What to do with all those holiday cards?

Alyssa Matlosz from Maxons wanted to share this great program through St. Jude’s.  They will collect used cards and then let the kids reuse the designed fronts!

http://www.stjudesranch.org/shop/recycled-card-program/

This is a wonderful idea on so many levels.  We are going to do a big collection here at our office and send out in mid January!  What a great way to be green and donate to them year round.

Safety Tips for Decking the Halls

Haul out the holly, string up the lights, and hang the stockings by the chimney (with care)! The holiday season is finally here, which means it’s time to deck the halls with all kinds of festive decorations.

Maxons wants to ensure your holidays are as merry and bright as possible, so before you adorn your mantle with garland and dangle mistletoe over your door, please read these holiday decorating safety tips.
Christmas trees: Trimming the tree is the main decorating event in many households, but the tree can become a fire hazard if it’s dried out. Remember to replenish the water in your tree stand on a daily basis, so that your tree remains healthy and hydrated for the duration of the holiday season.
 
Holiday foliage: Poinsettias, holly, Jerusalem cherries, and mistletoe are all toxic if ingested. If you have pets or small children in the house, avoid using these decorations or opt for the artificial versions.
Artificial snow: If you’re longing for a white Christmas, spraying windows with artificial snow can give your house a frosty glow – even if you live in a warm climate. However, spray-on snow can irritate your lungs, so make sure to follow the directions carefully and only use the spray in well-ventilated areas.
Fireplaces: Adorning the mantle with garlands, stockings, and other decorations is a holiday tradition in many households, but keep these trimmings clear of working fireplaces. You should also be careful when using fire salts, which produce colored flames, since they are highly toxic if ingested.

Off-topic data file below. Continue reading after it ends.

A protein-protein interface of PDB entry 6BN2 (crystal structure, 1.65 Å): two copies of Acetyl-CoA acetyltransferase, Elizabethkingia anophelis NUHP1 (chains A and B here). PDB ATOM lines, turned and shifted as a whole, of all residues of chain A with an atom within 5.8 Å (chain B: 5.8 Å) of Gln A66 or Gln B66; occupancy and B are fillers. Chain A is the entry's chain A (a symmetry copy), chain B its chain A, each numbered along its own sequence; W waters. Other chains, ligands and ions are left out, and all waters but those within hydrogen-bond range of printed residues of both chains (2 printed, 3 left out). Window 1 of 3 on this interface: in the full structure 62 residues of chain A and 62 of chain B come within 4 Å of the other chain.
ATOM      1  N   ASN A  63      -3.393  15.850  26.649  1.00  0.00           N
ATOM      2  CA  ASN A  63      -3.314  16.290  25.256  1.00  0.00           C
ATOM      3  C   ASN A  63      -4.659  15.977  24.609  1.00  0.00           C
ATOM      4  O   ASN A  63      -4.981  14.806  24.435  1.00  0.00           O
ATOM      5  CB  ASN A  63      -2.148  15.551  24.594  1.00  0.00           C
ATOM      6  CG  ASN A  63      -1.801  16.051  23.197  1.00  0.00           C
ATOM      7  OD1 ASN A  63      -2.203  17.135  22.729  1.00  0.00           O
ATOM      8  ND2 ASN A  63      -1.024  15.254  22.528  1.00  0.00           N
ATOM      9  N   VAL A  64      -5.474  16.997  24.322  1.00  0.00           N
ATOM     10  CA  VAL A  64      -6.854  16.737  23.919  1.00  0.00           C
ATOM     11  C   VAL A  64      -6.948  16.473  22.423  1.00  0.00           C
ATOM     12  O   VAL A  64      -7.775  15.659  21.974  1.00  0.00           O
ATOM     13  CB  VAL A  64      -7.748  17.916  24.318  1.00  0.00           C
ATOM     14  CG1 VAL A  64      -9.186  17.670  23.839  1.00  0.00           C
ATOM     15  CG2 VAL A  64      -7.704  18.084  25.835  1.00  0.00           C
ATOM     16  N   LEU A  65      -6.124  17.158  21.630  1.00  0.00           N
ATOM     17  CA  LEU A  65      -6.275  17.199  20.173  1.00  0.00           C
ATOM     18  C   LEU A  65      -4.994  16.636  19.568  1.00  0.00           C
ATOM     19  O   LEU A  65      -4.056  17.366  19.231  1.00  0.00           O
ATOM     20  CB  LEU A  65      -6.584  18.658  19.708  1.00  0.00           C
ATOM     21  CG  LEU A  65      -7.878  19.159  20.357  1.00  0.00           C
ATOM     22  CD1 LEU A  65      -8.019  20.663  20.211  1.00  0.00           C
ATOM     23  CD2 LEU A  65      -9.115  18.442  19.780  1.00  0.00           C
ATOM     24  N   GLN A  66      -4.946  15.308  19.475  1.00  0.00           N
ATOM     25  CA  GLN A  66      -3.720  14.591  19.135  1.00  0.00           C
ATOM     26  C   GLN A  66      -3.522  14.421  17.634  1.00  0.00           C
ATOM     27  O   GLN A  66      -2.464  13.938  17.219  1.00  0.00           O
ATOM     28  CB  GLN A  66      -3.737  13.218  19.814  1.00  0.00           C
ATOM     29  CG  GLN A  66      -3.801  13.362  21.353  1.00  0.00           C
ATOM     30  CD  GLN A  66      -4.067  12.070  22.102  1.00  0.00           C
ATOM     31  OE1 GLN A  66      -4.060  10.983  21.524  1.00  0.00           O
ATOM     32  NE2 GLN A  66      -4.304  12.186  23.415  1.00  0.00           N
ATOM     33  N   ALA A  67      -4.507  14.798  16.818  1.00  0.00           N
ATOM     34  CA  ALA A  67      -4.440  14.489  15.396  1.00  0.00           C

Lights: Before hanging lights indoors or outdoors, check the strings for cracked sockets, broken bulbs, or frayed/bare wires. Also, only use lights that are approved by a national testing lab, such as UL or ETL/ITSNA. Do not use electric lights on metallic trees because faulty lights can cause branches to become charged and possibly electrocute someone. If you’re using outdoor lights, make sure they are approved for that use and plugged into a ground-fault circuit interrupter device.
Candles: Flickering candlelight can give your home a cozy, warm glow, but candles cause more than 11,000 fires every year, according to the U.S. Consumer Product Safety Commission. If you’re using candles to decorate for the holidays, keep a close eye on them when they’re lit, and don’t leave the room without extinguishing the flames. Never put a lit candle on a tree.
Happy Holidays!

Holiday Fireplace Safety: Hanging your stockings with care

“The stockings were hung by the chimney with care in hopes that St. Nicholas soon would be there”…

Holiday Fireplace Safety: Hanging your stockings with care

A lighted tree. Brightly colored presents. Stockings hung. And a blazing fire. The scene is quintessential holiday. But is it safe? Whenever you add fire to a scene, you need to add an extra level of caution. There’s a reason the holiday classic A Visit from St. Nicholas said that the stockings were hung “with care.” Here are some tips for fireplace safety around the holidays:

Hang stockings with care
Never hang stockings in front of a burning fire. Stockings can be hung when the fire is not lit, but should be moved to another location when the fireplace is in use.

Manage your mantel
When decorating your fireplace mantel, be sure to keep combustible materials such as greenery or ribbons away from any possible spark or flame.

Steer your tree clear